Gilbert says he has little choice but to search for high returns. Like many other public pension plans, including Idaho's and California's, Pennsylvania's is underfunded. Because Pennsylvania's state workforce isn't growing, the plan covers almost as many retirees as it does active employees. It takes in roughly $400 million a year in employee and state contributions but pays out almost $2 billion annually in benefits. The fund's assets are currently $1 billion less than the estimate of what will be needed in coming decades. And that discrepancy assumes that Gilbert's investments pump out returns of 8.5% per year.

Gilbert isn't one to admit to feeling a great deal of pressure from the shortfall. But when the pension plan's assets dropped with the market downturn of 2001-02, he certainly felt the heat. "It was brutal," he says of the criticism in the press and elsewhere. "They all asked: 'How could you lose all that money?' But no one looks at what happened to the fund before that." Just as frustrating for him has been the myopic tendency of the legislature to shortchange the plan. "You have a lot of politicians and administrators out there who don't plan very well," he complains.

Political decisions beyond his control have made Gilbert's job far more challenging. In 2001, Pennsylvania lawmakers increased their pensions by 50% and simultaneously raised other state employees' benefits almost as much. At that time, the pension fund was still comfortably in the black, thanks to generous returns from the long bull market. But big bills are coming due. By 2015, the plan's annual obligations are expected to grow to $4.4 billion. Meanwhile, the state continues to contribute only 2% of workers' annual salaries -- way below the actual cost of benefits. In 2012, the state contribution is supposed to jump suddenly to 23.5%, but it's entirely unclear where Pennsylvania will find that huge wad of cash.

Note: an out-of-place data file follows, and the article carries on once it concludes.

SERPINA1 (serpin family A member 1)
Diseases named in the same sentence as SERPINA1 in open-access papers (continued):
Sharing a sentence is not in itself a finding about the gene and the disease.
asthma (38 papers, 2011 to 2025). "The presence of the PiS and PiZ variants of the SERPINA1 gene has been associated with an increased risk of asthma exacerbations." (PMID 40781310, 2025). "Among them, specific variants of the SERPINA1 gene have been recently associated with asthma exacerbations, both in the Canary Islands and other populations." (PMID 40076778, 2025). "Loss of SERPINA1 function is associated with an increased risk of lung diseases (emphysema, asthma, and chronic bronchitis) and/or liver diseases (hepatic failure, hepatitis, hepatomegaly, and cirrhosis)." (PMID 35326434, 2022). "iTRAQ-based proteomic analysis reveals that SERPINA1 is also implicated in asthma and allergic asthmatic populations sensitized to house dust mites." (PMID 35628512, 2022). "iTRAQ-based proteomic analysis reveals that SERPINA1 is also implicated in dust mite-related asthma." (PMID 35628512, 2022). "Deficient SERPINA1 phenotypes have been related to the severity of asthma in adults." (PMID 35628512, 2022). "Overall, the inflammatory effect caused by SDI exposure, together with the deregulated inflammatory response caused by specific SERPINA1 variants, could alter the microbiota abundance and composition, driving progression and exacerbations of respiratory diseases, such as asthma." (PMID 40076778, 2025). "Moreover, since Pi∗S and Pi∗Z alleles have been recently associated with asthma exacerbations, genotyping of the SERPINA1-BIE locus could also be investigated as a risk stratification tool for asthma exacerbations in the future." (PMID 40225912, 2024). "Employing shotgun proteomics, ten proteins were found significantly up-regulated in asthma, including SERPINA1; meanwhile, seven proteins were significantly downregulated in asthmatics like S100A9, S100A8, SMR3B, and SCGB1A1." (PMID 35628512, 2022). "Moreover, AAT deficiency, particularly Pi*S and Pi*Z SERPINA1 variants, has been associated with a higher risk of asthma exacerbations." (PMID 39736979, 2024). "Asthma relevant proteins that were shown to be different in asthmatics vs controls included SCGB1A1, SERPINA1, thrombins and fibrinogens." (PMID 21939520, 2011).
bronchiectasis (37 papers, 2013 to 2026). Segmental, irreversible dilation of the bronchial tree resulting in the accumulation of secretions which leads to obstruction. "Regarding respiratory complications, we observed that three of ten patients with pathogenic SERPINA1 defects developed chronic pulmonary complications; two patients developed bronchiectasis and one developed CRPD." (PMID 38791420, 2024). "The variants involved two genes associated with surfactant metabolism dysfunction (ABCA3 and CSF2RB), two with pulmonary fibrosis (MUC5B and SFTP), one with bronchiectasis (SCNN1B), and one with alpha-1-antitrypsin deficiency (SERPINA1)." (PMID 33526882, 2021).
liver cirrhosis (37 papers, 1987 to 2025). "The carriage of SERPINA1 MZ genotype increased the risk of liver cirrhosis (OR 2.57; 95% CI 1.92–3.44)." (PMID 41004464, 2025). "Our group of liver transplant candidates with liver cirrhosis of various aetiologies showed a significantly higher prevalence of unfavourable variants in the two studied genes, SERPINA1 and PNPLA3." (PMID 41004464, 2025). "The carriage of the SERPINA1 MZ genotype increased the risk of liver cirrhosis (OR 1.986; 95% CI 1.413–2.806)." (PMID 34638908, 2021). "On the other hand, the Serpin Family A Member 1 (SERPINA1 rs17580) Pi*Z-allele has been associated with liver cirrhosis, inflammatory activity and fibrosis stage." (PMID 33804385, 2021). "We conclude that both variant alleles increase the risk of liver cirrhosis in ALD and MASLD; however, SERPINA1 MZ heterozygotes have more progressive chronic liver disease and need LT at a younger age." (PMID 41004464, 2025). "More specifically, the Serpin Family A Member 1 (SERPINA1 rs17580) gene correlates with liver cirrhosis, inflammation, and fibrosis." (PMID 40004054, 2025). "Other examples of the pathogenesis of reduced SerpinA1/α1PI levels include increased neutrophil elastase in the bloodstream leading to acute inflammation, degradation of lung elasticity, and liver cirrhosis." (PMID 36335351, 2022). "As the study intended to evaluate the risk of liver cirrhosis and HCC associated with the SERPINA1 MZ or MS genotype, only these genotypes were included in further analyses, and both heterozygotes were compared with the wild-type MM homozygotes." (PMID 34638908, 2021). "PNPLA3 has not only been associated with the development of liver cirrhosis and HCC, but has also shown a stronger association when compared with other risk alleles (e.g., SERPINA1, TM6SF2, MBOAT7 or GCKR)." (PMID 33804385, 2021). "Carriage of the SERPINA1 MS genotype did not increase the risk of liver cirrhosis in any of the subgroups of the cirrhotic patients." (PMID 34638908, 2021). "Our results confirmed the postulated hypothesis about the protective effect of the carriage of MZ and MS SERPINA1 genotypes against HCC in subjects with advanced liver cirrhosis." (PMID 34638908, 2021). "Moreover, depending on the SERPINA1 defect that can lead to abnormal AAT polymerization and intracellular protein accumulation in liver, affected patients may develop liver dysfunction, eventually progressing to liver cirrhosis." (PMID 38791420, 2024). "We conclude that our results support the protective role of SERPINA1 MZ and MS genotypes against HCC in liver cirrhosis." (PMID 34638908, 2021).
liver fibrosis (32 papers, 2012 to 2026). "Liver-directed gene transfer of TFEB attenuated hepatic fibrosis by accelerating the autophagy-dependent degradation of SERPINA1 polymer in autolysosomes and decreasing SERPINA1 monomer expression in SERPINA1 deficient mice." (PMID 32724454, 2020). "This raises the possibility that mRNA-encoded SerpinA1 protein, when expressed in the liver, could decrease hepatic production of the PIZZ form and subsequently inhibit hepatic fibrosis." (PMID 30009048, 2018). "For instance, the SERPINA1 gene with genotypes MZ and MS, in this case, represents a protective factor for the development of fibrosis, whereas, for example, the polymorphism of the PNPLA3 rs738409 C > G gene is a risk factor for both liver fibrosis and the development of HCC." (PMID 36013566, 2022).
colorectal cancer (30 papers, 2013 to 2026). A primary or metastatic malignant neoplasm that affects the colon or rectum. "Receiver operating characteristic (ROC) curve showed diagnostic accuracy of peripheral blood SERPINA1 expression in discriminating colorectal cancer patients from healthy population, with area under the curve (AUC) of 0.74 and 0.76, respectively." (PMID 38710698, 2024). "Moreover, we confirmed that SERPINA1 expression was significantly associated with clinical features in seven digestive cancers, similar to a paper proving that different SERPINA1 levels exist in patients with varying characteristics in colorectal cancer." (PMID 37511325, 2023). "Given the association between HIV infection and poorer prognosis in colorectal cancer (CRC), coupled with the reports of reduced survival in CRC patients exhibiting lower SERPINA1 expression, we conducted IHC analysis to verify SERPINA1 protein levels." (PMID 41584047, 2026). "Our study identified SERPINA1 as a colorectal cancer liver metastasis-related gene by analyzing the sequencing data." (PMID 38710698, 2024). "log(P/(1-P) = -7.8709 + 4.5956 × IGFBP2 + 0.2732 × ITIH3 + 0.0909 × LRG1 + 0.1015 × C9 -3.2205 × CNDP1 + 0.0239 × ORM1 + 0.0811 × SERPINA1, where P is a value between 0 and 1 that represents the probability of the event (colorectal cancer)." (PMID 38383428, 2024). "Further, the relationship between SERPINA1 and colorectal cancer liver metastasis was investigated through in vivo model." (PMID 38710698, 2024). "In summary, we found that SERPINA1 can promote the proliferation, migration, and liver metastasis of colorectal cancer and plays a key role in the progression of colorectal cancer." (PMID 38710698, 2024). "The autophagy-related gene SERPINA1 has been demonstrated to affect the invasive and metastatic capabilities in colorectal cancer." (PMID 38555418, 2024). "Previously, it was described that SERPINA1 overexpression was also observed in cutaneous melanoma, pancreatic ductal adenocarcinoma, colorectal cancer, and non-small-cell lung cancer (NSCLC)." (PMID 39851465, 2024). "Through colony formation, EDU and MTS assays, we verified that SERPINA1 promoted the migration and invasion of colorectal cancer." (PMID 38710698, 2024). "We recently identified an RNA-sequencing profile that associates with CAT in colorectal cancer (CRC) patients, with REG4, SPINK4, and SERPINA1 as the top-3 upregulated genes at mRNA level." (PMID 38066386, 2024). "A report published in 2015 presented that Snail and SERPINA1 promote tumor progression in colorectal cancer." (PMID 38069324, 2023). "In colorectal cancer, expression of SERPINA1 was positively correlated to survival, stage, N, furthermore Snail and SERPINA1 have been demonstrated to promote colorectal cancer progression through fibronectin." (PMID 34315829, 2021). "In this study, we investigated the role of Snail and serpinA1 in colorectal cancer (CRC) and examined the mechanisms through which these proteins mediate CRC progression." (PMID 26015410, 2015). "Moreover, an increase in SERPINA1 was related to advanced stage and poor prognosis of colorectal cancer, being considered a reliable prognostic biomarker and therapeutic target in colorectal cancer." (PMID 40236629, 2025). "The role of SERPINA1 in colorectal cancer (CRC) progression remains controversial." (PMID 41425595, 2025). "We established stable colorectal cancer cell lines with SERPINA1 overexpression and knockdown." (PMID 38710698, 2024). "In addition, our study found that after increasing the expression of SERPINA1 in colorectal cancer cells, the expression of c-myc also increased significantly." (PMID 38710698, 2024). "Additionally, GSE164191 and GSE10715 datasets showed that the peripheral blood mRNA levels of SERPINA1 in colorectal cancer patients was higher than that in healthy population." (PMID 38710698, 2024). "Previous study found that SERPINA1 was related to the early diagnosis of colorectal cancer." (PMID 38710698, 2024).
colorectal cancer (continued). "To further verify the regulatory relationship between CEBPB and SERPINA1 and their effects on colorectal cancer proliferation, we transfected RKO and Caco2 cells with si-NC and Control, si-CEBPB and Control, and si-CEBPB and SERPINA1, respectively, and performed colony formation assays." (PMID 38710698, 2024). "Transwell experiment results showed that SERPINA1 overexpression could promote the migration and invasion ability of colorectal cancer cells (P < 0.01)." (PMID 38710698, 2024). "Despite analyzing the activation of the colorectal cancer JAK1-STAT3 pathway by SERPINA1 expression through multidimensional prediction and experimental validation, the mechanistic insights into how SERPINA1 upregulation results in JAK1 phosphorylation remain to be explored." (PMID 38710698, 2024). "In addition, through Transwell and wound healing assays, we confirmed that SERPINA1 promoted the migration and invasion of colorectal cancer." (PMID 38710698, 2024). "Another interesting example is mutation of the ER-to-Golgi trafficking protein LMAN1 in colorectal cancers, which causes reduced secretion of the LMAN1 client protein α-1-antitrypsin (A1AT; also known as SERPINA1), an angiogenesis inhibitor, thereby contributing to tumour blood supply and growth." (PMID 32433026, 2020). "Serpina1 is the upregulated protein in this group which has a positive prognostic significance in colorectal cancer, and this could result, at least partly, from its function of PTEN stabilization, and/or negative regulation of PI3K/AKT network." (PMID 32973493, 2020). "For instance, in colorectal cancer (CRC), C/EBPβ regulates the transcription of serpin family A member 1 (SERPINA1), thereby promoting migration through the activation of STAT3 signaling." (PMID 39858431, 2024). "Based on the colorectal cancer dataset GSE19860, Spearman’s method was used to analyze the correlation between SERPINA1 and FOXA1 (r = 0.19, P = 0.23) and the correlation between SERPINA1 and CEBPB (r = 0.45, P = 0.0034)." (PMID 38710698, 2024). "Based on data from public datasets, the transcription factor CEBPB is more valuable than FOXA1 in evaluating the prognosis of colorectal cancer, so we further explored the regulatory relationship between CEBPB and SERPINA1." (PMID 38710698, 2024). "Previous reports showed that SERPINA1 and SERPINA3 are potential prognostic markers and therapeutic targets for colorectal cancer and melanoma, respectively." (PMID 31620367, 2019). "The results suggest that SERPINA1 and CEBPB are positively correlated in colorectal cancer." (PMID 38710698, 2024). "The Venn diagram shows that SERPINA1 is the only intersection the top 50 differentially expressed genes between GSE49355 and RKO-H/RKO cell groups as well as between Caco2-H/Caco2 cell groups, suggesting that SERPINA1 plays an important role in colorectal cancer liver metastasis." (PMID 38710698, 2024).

These demands almost compel Gilbert to push for results exceeding those of the stock market, which in 2005 returned 5%, using the S&P 500-stock index as a gauge. Gilbert's numbers have been so good that in recent years he has been hailed by industry groups. In October, Institutional Investor magazine named him the nation's top public pension plan manager.

In addition to putting nearly a quarter of the Pennsylvania plan's money into hedge funds, Gilbert has allotted 6.8% for real estate, 12.3% for private equity and venture capital, and 20.8% to international stocks. That mix looks a lot like that of the endowments of Yale and Harvard Universities, which moved toward "alternative" investments, with great success, back in the 1990s. Robert A. Bittenbender, a member of Pennsylvania's board, says, "You have to get comfortable with the fact that our individual working knowledge might not be at the same level it was when we were just talking domestic equities and domestic fixed income."

Gilbert, who has a professional staff of 13, first invested in hedge funds in 1999. By 2002 he had switched strategies. Instead of directly investing in the funds, he increased his hedge fund allocation but began directing money toward funds that invest in multiple hedge funds. This approach provides more diversification and, in theory, more sophisticated monitoring by experts at the funds of funds. He coupled this with the purchase of options on the broader market, a technique that gives him the chance to benefit from a market climb but is less risky in an equity meltdown. Gilbert says that since he took this approach in 2002, the combination has added more than $500 million in earnings to the state plan. In 2005, however, the stars of his portfolio were other alternative investments, particularly real estate and private-equity funds.

All of which is highly expensive. In 2004, Pennsylvania paid $195 million in advisory fees, up from less than $80 million in 1998. Says Gilbert: "Sometimes you have to pay for what you get."

By Nanette Byrnes